Waikato Hospital’s iconic Red Corridor – the spine of the hospital for decades – will reopen tomorrow (Monday 30 June, 1pm); six years after it closed to accommodate construction of the now completed $130 million Meade Clinical Centre.
Also unveiled tomorrow is a new 60-metre timeline on level 2 of the centre, which covers the hospital’s 130-year history and contains 226 historical images.
It will be a special day for the 5000 plus staff at the hospital in Hamilton who have worked in a construction zone all that time.
Meade Clinical Centre was named after Dr John Anthony Meade, pictured, who began his service to Waikato Hospital as an assistant superintendent in 1953 and retired 27 years later as superintendent-in-chief having transformed the site into a major tertiary referral centre. Dr Meade died in December 1999 and his wife Annette earlier this year.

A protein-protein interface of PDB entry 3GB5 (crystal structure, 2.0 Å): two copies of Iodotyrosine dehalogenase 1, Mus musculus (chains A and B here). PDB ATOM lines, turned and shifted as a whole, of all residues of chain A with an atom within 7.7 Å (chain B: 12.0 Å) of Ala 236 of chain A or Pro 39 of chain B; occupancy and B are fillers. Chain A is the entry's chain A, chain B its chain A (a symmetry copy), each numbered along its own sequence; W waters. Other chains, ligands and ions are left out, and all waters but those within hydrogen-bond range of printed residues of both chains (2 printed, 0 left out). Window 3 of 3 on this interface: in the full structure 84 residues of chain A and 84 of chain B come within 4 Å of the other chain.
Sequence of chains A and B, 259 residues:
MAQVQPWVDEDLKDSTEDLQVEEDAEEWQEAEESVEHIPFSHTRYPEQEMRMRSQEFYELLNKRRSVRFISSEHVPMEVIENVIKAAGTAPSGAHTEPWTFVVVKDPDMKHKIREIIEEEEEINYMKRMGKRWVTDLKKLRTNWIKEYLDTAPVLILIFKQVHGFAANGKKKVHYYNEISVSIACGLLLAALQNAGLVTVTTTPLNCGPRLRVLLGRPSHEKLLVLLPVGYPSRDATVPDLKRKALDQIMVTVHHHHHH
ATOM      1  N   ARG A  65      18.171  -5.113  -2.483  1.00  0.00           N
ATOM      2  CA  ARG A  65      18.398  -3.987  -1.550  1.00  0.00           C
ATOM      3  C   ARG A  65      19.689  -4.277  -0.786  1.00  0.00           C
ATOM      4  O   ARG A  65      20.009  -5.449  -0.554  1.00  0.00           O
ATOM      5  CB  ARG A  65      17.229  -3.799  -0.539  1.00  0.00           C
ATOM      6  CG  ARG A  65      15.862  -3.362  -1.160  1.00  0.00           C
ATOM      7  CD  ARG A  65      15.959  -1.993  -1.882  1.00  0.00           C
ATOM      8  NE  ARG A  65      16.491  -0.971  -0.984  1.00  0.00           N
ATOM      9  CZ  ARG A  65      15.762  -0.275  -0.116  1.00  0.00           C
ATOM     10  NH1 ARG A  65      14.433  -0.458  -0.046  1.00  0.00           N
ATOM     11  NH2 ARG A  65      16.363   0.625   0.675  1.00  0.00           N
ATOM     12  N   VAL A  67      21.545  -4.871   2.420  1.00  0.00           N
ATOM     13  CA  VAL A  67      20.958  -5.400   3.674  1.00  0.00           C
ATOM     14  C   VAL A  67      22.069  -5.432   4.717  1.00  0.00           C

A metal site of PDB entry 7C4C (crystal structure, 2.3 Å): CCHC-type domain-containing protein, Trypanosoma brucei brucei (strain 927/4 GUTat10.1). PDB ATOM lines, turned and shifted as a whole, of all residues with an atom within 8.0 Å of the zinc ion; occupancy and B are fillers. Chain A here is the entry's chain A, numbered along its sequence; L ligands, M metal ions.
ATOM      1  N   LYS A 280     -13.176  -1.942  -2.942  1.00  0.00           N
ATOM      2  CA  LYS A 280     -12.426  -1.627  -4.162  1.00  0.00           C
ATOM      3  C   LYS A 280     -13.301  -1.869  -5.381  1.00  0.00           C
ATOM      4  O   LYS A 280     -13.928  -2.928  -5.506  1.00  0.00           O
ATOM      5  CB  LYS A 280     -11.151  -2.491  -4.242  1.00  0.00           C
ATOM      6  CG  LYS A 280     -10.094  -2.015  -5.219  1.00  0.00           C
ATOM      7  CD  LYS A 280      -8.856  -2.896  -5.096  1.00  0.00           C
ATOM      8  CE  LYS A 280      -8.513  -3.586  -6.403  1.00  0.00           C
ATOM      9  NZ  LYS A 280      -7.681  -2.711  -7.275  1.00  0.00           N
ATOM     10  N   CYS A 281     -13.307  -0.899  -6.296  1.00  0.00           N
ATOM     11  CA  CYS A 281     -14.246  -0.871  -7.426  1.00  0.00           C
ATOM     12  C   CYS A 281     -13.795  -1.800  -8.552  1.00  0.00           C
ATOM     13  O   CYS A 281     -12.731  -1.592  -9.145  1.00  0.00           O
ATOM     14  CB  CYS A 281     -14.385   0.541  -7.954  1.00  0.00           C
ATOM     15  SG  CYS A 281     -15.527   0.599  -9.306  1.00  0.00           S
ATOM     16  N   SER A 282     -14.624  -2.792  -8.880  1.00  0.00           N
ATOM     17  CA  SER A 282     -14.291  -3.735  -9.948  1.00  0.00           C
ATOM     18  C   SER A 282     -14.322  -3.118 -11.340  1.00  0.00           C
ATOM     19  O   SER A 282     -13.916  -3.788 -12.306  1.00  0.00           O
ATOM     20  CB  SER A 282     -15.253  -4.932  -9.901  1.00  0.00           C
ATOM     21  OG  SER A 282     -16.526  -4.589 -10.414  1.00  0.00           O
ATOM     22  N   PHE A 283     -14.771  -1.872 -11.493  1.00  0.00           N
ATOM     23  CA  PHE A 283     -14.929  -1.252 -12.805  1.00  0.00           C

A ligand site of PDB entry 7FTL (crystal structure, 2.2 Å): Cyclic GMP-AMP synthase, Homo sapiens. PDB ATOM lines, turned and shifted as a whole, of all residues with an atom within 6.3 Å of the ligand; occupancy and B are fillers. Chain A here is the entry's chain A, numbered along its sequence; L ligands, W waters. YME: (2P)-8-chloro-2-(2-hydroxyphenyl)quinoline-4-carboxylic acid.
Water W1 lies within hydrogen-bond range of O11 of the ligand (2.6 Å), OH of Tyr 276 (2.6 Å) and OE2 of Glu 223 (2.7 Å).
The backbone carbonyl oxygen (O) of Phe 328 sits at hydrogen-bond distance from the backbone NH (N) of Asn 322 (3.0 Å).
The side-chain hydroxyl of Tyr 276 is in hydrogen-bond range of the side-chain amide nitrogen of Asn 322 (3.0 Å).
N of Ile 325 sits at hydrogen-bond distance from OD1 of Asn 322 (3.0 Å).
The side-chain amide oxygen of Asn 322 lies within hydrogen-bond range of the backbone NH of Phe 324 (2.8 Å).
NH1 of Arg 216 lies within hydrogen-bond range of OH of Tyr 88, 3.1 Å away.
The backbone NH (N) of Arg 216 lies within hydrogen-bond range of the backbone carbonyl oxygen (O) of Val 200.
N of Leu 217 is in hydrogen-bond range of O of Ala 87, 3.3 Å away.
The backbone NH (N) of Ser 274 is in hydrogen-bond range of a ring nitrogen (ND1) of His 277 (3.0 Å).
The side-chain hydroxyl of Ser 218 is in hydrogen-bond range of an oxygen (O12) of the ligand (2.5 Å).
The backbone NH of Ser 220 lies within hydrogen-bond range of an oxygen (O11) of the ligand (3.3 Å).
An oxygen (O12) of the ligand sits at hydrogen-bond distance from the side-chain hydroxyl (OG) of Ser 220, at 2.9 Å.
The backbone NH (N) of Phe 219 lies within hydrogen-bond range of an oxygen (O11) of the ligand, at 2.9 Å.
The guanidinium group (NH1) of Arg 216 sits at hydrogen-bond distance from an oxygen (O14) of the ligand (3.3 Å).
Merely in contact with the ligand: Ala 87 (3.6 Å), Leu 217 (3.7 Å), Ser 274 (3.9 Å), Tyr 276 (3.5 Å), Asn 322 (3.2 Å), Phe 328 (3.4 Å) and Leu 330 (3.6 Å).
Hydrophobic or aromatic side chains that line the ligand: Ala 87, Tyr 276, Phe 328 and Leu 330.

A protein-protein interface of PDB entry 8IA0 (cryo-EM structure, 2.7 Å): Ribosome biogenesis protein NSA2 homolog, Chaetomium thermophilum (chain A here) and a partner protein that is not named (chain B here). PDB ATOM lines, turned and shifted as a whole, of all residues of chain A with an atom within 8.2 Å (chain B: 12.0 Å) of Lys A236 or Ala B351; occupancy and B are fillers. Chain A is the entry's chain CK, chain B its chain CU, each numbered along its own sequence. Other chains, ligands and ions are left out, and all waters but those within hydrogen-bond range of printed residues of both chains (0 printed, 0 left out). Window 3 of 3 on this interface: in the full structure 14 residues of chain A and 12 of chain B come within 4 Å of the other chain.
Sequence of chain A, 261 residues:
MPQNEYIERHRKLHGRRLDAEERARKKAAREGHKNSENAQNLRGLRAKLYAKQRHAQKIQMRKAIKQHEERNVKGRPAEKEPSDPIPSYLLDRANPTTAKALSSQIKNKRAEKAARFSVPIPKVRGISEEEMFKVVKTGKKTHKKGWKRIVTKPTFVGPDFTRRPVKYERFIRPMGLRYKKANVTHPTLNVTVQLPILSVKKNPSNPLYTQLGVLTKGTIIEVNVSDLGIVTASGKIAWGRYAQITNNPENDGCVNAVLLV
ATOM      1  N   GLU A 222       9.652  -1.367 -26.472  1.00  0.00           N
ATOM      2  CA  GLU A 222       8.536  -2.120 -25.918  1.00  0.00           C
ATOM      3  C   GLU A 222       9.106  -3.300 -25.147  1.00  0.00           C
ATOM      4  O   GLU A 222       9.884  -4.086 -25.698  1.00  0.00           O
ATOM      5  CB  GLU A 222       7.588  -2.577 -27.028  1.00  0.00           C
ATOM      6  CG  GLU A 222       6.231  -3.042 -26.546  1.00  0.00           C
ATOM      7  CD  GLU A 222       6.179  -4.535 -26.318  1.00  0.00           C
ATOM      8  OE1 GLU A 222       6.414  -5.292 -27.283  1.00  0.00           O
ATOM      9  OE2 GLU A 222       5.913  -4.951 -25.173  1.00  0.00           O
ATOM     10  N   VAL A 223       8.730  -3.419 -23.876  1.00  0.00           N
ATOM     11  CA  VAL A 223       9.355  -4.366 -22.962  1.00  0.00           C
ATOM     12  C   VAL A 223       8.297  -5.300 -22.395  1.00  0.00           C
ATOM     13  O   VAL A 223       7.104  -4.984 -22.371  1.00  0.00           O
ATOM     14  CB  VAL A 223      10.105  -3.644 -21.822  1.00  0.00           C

Fourteen members of his family will be present to celebrate with staff including four of Dr Meade’s five children Joanna Taylor, Liz Russell, Richard and Caroline Meade and special guest Edward John Meade McKibbin, 3, the great grandson of Dr Meade.
Edward, the youngest of the Meade family, will be one of five people who will cut red ribbons along the Red Corridor.
Waikato DHB’s longest-serving staff member George Woodcock, who joined the hospital 54 years ago as a fresh-faced 17-year-old and who now works in one of the centre’s many clinics, will join new graduate nurse Victoria Smith, chief operating officer Jan Adams and building programme project director Ian Wolstencroft in cutting the ribbons.
Outgoing chief executive officer Craig Climo will be the master of ceremonies.
After opening the Red Corridor, staff will move to the second floor where Dr Peter Rothwell, whose idea it was to construct the timeline, will join Waikato Health Trust chair Pippa Mahood, text writer Georgina Wedge and photography expert Isla Trapski, to cut a blue ribbon, the primary colour of the second floor.
Waikato District Health Board began a $500 million service and facility redevelopment project in 2005.
The biggest projects were at its Waiora Waikato hospital campus, where the total rebuild has provided more than 800 jobs and more than $100 million flowing into the community.
Significant building and refurbishment projects also occurred at Thames Hospital and in some rural facilities. Read more
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